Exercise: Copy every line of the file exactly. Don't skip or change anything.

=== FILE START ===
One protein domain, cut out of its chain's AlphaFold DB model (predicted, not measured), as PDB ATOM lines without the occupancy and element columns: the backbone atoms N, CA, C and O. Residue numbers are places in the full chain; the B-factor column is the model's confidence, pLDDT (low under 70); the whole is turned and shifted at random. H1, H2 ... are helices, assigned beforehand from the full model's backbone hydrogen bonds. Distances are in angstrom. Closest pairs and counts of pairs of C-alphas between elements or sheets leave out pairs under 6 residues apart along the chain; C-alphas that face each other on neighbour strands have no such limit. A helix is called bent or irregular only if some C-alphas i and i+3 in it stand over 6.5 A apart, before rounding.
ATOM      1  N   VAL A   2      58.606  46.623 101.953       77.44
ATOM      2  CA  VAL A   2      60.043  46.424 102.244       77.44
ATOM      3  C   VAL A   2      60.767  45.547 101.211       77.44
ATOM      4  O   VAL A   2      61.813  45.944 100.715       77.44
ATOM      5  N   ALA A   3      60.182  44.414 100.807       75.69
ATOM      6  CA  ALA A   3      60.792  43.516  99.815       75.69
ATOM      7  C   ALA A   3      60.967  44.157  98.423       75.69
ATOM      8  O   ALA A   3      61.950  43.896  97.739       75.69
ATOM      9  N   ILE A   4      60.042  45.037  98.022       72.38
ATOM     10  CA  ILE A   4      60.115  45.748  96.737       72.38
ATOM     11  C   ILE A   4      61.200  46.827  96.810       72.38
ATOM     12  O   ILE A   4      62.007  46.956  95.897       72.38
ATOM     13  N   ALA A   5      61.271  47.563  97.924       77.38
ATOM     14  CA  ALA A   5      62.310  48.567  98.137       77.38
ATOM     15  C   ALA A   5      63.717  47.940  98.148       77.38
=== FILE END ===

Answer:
One protein domain, cut out of its chain's AlphaFold DB model (predicted, not measured), as PDB ATOM lines without the occupancy and element columns: the backbone atoms N, CA, C and O. Residue numbers are places in the full chain; the B-factor column is the model's confidence, pLDDT (low under 70); the whole is turned and shifted at random. H1, H2 ... are helices, assigned beforehand from the full model's backbone hydrogen bonds. Distances are in angstrom. Closest pairs and counts of pairs of C-alphas between elements or sheets leave out pairs under 6 residues apart along the chain; C-alphas that face each other on neighbour strands have no such limit. A helix is called bent or irregular only if some C-alphas i and i+3 in it stand over 6.5 A apart, before rounding.
ATOM      1  N   VAL A   2      58.606  46.623 101.953       77.44
ATOM      2  CA  VAL A   2      60.043  46.424 102.244       77.44
ATOM      3  C   VAL A   2      60.767  45.547 101.211       77.44
ATOM      4  O   VAL A   2      61.813  45.944 100.715       77.44
ATOM      5  N   ALA A   3      60.182  44.414 100.807       75.69
ATOM      6  CA  ALA A   3      60.792  43.516  99.815       75.69
ATOM      7  C   ALA A   3      60.967  44.157  98.423       75.69
ATOM      8  O   ALA A   3      61.950  43.896  97.739       75.69
ATOM      9  N   ILE A   4      60.042  45.037  98.022       72.38
ATOM     10  CA  ILE A   4      60.115  45.748  96.737       72.38
ATOM     11  C   ILE A   4      61.200  46.827  96.810       72.38
ATOM     12  O   ILE A   4      62.007  46.956  95.897       72.38
ATOM     13  N   ALA A   5      61.271  47.563  97.924       77.38
ATOM     14  CA  ALA A   5      62.310  48.567  98.137       77.38
ATOM     15  C   ALA A   5      63.717  47.940  98.148       77.38